It’s like Game of Thrones meets Eve Online
-Crowfall Kickstarter Tag Line
Today my post will probably echo a lot of other posts around our little corner of the internet in talking about the Crowfall Kickstarter campaign, which kicked off this morning.
Crowfall has gotten some buzz of late. You can go look at their site if you need to catch up, but it is an attempt to get some new dynamic into the whole fantasy MMORPG thing we’re all keen on around these parts. It is being led by Gordon Walton who, while not the household name of Richard Garriott or even Mark Jacobs, has MMO online gaming chops back from the late Kesmai era all the way through Star Wars: The Old Republic, and who might be the most famous person to ever follow me on Twitter… I can’t explain that last bit, but I have a pic so I can prove it after he unfollows me… and J. Todd Coleman, who comes from Kingsisle Entertainment, famous for Wizard 101 and Pirate 101.
They, and a team of developers down in Austin, are making Crowfall.
Yes, I know that Brad McQuaid couldn’t get there just a year ago, and he might be more recognizable by name than Gordon Walton, but I am not sure it was always recognized for positive reasons. (And then there is Project: Gorgon.)
The Crowfall team apparently paid attention to how successful Kickstarter campaigns work, which puts them ahead of a lot of others. They built up just about the right amount of buzz, got another industry name (in this case Raph Koster, who is consulting, which stoked some SWG wishful thinking) talking about the game, managed to present some coherent ideas coherently, including business models, and were a bit coy, but not too coy, about where things were heading. If you were paying attention, you knew they would be launching a Kickstarter today.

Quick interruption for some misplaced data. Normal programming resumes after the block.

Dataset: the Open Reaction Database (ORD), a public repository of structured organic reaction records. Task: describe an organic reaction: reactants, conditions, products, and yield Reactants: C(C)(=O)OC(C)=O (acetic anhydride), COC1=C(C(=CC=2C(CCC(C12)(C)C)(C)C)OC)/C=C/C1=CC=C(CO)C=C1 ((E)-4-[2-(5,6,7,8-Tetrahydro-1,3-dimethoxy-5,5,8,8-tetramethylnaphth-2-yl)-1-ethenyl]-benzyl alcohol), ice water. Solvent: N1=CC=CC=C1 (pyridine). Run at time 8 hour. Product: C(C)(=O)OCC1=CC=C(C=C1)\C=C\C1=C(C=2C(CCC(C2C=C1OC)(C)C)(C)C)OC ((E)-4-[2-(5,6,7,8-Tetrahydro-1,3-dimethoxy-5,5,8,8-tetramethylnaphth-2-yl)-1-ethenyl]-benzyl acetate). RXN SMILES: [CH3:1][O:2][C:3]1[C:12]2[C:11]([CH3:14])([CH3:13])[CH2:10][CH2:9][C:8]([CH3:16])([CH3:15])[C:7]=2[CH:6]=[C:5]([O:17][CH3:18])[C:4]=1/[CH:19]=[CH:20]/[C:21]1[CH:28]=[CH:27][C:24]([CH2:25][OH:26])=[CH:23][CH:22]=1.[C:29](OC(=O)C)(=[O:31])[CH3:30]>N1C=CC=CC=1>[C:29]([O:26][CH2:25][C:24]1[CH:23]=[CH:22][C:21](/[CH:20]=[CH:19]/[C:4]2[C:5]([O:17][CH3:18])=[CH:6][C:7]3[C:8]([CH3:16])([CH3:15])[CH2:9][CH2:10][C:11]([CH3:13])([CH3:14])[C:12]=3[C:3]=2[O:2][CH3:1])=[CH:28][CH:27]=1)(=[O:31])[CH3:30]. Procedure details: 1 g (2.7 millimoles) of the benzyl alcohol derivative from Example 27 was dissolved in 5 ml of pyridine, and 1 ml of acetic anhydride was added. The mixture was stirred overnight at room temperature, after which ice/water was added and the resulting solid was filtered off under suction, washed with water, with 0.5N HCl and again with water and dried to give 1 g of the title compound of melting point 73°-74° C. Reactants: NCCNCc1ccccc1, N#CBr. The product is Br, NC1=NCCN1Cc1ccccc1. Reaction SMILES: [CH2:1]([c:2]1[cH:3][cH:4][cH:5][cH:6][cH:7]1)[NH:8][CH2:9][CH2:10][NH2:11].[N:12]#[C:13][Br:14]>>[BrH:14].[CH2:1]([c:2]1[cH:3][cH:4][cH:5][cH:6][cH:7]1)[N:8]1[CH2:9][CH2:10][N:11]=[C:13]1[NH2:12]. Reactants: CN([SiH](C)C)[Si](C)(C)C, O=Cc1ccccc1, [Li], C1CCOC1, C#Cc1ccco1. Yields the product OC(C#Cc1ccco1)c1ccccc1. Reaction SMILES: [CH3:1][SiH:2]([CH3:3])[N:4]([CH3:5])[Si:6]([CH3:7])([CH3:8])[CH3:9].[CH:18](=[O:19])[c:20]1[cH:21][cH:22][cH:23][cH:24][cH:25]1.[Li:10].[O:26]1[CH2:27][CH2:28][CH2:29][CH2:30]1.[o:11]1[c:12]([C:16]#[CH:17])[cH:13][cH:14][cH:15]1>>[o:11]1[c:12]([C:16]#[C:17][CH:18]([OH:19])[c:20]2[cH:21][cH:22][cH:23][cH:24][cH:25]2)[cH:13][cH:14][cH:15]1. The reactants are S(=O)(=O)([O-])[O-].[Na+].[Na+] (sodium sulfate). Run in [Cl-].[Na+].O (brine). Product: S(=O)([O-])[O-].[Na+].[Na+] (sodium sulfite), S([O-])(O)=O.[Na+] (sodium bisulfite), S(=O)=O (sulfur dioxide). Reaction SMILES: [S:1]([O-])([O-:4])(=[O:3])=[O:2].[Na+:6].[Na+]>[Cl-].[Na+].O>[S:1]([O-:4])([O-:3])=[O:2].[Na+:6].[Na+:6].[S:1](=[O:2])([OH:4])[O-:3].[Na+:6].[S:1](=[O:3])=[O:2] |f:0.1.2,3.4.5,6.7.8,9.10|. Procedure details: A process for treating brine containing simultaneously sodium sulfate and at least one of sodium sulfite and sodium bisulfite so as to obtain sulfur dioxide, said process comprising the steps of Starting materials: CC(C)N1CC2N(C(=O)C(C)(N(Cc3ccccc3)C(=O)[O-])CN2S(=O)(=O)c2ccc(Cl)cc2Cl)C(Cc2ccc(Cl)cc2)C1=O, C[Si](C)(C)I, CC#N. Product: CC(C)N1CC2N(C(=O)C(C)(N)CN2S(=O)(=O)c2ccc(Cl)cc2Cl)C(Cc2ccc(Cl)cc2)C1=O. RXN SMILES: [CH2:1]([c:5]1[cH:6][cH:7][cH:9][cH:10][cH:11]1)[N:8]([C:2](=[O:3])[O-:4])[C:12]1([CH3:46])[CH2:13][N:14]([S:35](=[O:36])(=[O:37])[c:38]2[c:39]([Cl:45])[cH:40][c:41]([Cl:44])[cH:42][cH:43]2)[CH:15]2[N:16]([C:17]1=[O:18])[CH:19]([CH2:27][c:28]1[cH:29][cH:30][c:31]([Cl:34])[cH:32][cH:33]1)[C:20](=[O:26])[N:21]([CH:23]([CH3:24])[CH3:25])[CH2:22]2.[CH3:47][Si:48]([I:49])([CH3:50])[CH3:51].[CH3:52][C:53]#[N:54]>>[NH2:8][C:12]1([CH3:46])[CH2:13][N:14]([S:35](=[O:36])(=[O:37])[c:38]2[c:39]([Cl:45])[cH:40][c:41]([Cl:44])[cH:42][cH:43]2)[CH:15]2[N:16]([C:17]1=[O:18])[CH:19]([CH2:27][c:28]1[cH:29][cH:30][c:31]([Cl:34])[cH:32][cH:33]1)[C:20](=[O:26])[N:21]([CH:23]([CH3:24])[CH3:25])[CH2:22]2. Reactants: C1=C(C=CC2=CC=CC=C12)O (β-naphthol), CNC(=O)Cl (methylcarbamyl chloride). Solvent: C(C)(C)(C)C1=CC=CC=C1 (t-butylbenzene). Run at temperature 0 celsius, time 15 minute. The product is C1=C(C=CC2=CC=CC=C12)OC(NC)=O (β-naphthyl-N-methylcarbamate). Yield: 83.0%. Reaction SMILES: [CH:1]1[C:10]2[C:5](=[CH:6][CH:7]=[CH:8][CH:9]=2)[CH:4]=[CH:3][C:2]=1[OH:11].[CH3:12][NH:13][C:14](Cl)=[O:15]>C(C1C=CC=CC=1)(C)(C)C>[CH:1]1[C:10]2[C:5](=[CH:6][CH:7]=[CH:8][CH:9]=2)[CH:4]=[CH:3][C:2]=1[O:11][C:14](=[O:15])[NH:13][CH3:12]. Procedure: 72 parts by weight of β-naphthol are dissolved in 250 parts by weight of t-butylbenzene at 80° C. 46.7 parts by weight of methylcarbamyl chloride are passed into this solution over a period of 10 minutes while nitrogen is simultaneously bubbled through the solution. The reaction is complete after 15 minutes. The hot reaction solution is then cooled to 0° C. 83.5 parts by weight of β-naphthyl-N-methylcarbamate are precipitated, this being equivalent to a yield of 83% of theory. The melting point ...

And they are off to the races. If you watch the site refresh, the amount of money pledged keeps on going up and up and up. I have no doubt that they will hit “Wilhelm’s Minimum First Day Threshold for Success” (the 25% funding mark) within a few hours and it seems completely likely that they will be able to declare success and start talking about stretch goals and alternative funding methods (for those that wish to use PayPal) before we get to the weekend. The charts and Kicktraq should be fun to watch and I will be interested to see how they play the later campaign, when the inevitable slow down comes. There is an art to that. This has all the makings of a model campaign for the MMO genre.
I’m just not kicking in myself.
I know, right?
There is nothing wrong with Crowfall, or at least nothing to which I specifically object. They are pushing a lot of the right buttons for me, I like the art style well enough, and things look fine in general. I’m just not feeling it.
It might be because I am already waiting on enough Kickstarter funded games to finish up and deliver something worth playing. (e.g. Camelot Unchained or Shroud of the Avatar or Star Citizen or Pillars of Eternity… I was feeling generous at some past date.) It might be that this campaign seems set to succeed, so there is no need for me to rush in, or how some previous games I backed ended up selling Early Access on Steam at a price below the minimum backer price to get the game. (Looking at you Planetary Annihilation!) It may very well be that I have absolutely no interest in any sort of early access, so why commit money before I have to. Or maybe it is just the gloomy February blues.
Anyway, it is me, not the game. But you should take a moment to look at the Crowfall Kickstarter campaign to see what they are pitching. It might be worthwhile to get in early.
But I will be paying attention and will be interested to see where the final take ends up.
Are you in for the Kickstarter? I am interested to hear what the biggest selling point is for people.